The Value of Koi - Part 1

Why are koi expensive? And what contributes to the price tag? Those are commonly asked questions and the answers given are often generalized and dismissive rather than educational.

Prices are not always set as profit on costs… prices reflect the ennobled value of a koi. There’s a big difference in such thinking.

A top quality koi is not a chunk of (wet) gold. Gold has a perceived value, but the actual price of gold fluctuates depending on supply and demand. That cost relates to the cost of production. If I own gold, it can be valued at the ruling price of the metal, and I can sell it at whim should I think I can make a favourable profit. The gain or loss on my original investment, will depend on the current buying and selling prices... and how patient I can be in waiting for the most opportune moment to capitalise on market demand.

A top quality koi should rather be equated with an investment in art. When I buy a work of art, it is not only the actual painting or sculpture for which I pay, but I am also buying into the fame of the artist which grew out of an appreciation for what the artist has come to represent: talent, skill, interpretation, and expression. Even so, one buyer will be willing to put a higher price on a work of art than someone else whether for the sake of the privilege of owning it, or for recognising that its market value has not yet maxed out and that a good return on investment awaits in the future.

A price is set somewhere between the minimum the seller is willing to accept and the most the buyer will pay. That is what determines the price of a regular commodity. If the commodity is something exceptional in the view of the buyer who wants it more than anyone else, then all rational thought is forgotten. Such as in the anecdotal story of the koi collector who promptly traded his Rolls Royce for a show winnining koi.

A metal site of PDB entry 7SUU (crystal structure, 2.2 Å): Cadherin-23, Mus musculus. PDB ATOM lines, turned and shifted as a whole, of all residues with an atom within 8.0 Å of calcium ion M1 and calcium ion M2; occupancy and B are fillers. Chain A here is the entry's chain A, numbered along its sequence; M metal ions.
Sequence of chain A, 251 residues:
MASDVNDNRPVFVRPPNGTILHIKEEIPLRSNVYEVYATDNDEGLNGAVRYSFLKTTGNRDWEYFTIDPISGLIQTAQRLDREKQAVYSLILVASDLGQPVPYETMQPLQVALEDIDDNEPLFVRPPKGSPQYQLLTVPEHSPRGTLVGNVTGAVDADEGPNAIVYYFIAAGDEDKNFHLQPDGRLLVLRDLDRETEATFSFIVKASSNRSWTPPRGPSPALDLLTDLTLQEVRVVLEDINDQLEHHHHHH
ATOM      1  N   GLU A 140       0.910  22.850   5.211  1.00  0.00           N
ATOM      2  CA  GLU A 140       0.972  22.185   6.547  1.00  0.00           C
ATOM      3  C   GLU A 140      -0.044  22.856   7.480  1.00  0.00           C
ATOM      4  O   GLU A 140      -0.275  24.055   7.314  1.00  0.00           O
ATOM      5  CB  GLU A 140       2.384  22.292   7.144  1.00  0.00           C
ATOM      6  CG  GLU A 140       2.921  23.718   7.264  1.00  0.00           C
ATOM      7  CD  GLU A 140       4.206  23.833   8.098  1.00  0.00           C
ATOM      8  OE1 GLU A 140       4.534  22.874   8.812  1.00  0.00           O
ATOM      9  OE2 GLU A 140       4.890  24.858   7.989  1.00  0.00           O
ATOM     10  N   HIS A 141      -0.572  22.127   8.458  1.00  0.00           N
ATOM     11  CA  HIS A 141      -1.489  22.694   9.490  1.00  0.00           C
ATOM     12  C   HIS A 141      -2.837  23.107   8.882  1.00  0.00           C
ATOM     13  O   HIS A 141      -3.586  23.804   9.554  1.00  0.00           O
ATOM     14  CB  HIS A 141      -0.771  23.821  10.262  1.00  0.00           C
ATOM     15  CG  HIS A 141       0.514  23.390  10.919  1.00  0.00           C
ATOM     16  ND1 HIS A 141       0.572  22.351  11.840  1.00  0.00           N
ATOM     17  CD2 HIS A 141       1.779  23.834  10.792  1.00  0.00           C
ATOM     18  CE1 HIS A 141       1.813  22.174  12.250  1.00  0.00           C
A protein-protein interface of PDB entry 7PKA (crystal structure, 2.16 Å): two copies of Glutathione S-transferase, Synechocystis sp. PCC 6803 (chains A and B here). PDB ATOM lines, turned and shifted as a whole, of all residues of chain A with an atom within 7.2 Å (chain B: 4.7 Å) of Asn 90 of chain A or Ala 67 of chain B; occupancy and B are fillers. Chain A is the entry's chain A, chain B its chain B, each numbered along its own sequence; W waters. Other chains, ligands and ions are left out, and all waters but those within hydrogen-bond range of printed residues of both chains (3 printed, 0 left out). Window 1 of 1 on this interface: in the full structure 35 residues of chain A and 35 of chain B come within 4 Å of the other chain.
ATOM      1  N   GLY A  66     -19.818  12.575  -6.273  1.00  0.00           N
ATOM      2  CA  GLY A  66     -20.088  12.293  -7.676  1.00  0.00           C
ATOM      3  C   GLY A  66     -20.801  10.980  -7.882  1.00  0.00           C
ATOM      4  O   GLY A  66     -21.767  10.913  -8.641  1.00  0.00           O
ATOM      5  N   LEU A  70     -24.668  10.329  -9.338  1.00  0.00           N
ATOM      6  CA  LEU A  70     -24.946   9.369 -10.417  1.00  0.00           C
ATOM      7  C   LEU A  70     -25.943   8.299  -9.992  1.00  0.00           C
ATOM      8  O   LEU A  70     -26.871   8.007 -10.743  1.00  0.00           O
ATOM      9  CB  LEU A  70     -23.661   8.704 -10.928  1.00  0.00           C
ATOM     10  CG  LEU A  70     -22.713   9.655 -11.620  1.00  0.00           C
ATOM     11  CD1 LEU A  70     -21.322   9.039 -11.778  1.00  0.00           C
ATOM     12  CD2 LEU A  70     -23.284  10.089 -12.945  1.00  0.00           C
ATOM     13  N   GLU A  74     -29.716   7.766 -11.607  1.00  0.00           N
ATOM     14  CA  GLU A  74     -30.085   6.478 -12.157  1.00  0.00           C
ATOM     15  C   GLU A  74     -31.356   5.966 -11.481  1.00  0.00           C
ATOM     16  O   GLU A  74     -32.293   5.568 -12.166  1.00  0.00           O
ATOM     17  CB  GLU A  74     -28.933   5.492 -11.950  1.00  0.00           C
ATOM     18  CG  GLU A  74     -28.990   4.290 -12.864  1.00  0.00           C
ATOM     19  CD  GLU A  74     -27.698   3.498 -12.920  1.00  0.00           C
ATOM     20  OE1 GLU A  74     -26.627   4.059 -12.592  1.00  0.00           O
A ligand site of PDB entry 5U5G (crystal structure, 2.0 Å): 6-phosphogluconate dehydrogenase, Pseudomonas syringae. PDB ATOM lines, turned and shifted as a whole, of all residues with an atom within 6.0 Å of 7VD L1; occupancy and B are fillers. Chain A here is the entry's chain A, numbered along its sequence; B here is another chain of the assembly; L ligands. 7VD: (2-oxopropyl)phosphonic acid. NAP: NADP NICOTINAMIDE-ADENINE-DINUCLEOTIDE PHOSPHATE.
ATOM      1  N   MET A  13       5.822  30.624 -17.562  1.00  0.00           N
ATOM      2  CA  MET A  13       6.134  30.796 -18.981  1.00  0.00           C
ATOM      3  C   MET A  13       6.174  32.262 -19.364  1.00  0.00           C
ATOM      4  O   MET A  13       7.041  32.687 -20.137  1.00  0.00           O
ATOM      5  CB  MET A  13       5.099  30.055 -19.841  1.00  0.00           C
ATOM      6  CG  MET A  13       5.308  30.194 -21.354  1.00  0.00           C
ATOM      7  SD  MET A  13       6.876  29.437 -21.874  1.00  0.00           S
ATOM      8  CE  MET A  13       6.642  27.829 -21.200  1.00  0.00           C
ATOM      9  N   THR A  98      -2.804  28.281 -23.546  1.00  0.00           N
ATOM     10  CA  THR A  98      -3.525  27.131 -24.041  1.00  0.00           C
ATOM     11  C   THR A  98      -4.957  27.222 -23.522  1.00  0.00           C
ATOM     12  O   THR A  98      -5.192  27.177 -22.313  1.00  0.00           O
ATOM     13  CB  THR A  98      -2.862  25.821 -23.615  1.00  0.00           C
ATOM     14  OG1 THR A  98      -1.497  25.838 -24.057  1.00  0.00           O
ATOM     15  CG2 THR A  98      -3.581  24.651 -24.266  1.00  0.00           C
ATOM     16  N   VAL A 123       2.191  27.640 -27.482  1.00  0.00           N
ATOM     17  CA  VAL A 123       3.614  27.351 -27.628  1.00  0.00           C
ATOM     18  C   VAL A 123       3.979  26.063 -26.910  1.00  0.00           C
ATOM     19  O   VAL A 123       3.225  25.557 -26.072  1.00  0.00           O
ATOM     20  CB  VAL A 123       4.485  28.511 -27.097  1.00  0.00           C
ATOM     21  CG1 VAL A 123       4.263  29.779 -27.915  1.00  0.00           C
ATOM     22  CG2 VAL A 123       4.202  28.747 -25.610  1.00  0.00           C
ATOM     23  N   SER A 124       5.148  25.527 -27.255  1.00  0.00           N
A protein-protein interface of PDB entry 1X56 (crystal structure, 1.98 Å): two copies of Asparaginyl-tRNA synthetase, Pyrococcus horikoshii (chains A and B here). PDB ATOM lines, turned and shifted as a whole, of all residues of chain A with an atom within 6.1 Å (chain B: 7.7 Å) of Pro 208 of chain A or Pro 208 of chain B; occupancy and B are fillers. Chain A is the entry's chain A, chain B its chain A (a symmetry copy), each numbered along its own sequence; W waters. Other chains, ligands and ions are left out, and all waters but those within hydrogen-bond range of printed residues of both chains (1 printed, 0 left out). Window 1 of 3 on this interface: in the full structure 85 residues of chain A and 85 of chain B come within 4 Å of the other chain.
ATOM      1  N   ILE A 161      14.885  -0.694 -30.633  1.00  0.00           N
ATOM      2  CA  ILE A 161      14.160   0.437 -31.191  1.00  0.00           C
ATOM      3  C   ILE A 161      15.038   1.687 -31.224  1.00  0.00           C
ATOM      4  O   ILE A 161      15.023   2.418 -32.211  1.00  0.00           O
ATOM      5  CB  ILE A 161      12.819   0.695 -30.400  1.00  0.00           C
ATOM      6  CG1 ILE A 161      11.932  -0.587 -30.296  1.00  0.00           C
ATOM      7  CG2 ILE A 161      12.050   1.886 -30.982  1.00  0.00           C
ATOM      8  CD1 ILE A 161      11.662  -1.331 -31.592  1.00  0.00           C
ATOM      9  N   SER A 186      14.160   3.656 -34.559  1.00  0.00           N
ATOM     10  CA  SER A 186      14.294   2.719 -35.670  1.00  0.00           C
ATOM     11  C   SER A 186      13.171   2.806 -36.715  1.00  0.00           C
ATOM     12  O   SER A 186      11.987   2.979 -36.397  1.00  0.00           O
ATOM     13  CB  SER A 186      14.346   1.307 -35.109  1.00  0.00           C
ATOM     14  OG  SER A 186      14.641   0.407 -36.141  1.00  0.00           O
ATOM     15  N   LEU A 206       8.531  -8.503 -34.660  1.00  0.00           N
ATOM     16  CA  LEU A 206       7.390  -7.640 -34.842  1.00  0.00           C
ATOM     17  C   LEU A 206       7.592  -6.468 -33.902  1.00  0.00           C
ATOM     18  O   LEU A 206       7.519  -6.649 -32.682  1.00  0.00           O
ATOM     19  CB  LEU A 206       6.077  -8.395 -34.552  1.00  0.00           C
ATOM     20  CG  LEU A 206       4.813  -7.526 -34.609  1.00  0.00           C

Koi have similar values to that of gold and of art. However, a koi has a limited lifespan and will in time cease to exist unless it can be immortalised in a photograph or preserved by taxidermy. And unlike a precious metal or a work of art, a koi can change for beter or worse in its lifetime.

What drives the price of koi, is the expectation of how its potential will unfold in time to come. A good example is the development of a Mako Showa from Momotaro by the name of “Lion Queen”. (Read the full story HERE)

2 years

3 years

4 years

6 years

Mako Showa Lion Queen 2 years

Lion Queen 3-years

Mako Showa Lion Queen 4 years

Lion Queen 6-years

63 cm

77 cm

84 cm



We acquire a koi for its rarity, aesthetic charm, and its expected future performance. We also pay for the intrinsic ennobled investment which it represents: the accumulation of the efforts and vision of many generations of breeders to create ornamental charm through genetic molding. A koi came about through skillful breeding and it has the potential to carry its qualities over to a next generation. It is therefore not only for the value of what it is, but for what it can become, and for what it can reproduce, that will dictate the price tag.

We will next discuss other issues which determine price such as how a koi’s qualities are judged, and the actual costs from the time of breeding to the time of selling.

Servaas de Kock